Inside Dave Mustaine

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Photo: Dave McRobb courtesy of the artist

Ever since emerging from the thrash metal explosion of the mid-80s, Megadeth have remained a force to be reckoned with. Though selling in excess of 50 million records and counting, the band’s flame-haired brainchild, Dave Mustaine, seems to be more focused than ever, pushing forward with the determination, hunger and passion that would put any young pretender to shame.

The band’s 15th studio album, Dystopia, is a master-class in thrash metal excellence. uDiscover talks to Mustaine about the process of putting it together, the band’s current line-up and the way the world perceives the man at the heart of it all.

“There was a lot of upheaval in our camp over the last couple of years: management changes, the loss of my mother-in-law and the Rust In Peace reunion thing,” Mustaine says, referring to aborted plans to reunite that era’s line-up. Instead, the group brought in new blood: whiz kid Brazilian shredder Kiko Loureiro (of Angra) and, unexpectedly, Chris Adler, drummer for platinum-selling heavyweights Lamb Of God.

“When Kiko and Chris came into the picture it was a breath of fresh air, because they are, without a doubt, two of the most talented musicians that I have ever played with,” Mustaine asserts. “To have musicians of that caliber playing at the same time is a formidable force. Any of the previous line-ups always had at least one member that was not up to standard: say the guitarist is great and the drummer is OK, or the drummer is great and the guitarist is OK. But to have totally changed and to have both positions filled with excellent musicians really helped to raise not only the morale of the band, but also the professionalism and the ability for us all as musicians. To be honest, I think that my guitar playing has improved, because of Kiko pushing me.”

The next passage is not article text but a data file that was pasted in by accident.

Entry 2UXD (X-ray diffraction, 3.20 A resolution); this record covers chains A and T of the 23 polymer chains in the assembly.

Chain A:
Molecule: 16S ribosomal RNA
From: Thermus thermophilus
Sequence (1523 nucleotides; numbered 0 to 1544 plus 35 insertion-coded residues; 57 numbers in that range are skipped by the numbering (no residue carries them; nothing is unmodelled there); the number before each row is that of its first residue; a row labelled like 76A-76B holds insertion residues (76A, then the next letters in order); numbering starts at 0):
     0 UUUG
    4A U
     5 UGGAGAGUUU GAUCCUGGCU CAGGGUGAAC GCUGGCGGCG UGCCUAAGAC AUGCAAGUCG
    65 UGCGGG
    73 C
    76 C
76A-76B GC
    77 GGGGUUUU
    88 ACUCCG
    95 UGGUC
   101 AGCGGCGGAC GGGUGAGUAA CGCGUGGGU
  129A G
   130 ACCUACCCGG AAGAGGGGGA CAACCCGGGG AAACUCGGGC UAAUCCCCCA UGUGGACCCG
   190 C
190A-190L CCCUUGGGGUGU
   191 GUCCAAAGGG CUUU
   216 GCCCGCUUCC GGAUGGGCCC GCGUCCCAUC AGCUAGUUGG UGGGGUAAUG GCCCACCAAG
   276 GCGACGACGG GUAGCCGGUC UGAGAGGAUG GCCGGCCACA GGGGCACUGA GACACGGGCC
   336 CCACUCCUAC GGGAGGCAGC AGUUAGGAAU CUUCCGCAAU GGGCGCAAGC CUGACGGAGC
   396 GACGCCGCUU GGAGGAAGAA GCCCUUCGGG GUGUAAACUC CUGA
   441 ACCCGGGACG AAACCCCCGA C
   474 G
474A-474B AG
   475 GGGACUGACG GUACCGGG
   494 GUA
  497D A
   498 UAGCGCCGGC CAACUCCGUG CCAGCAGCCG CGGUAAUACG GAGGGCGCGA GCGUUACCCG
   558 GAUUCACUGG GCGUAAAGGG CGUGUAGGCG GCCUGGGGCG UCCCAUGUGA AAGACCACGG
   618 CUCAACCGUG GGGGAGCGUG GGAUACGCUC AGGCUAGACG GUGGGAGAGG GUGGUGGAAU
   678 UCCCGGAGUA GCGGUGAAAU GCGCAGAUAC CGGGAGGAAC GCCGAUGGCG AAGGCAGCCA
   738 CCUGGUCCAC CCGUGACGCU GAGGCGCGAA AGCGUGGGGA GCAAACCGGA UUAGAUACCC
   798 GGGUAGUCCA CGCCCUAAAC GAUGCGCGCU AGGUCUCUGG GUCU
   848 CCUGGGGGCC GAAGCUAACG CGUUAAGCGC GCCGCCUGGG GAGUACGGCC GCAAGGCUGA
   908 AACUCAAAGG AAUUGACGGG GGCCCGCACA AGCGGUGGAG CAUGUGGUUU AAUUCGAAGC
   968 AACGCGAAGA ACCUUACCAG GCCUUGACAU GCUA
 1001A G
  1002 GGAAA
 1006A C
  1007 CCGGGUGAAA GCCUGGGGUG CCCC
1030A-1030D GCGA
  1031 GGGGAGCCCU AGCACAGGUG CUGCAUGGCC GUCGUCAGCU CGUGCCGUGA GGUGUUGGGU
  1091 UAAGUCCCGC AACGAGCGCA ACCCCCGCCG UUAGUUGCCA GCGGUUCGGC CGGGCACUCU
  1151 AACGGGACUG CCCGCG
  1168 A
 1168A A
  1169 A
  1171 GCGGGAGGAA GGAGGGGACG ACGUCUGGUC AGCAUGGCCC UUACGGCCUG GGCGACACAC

Known for helping pioneer the entire thrash metal approach to guitar-playing, Dave still seems to be searching for perfection. In discussing Dystopia’s song structures and energy, his eyes twinkle and a warm smile graces his face; Mustaine knows that he has created one of the finest heavy metal albums of the year.

“Check this out,” he says. “All four of us had never played together in the same room until we started rehearsing for this tour. Those songs were written and recorded with some of us in different locations at different times. When Chris completed his drum tracks, Kiko then recorded his parts, while Dave [Ellefson] was actually the first one to record.”

Mustaine continues: “I was telling someone the other day just how excited I am about getting out there and playing live, because we’ve only played one show in Canada, four shows in Australia and India, two in Russia and the last short run of European dates… The first show with all of us together was in front of 80,000 people in Quebec! Talk about a baptism of fire!”

Considering Megadeth have been playing shows all over the globe for almost three and a half decades, you might think nerves are a thing of the past for Mustaine. “I was a little concerned for the boys for that show,” he says, “but I knew that I was going to have a good time and was ready to carry a heavy load if need be, because that’s my job as a front-man. The other thing is, they are so professional and great at their jobs, and most importantly they have charisma. Being in this particular music genre, let alone being in this band, you have to be able to carry it.”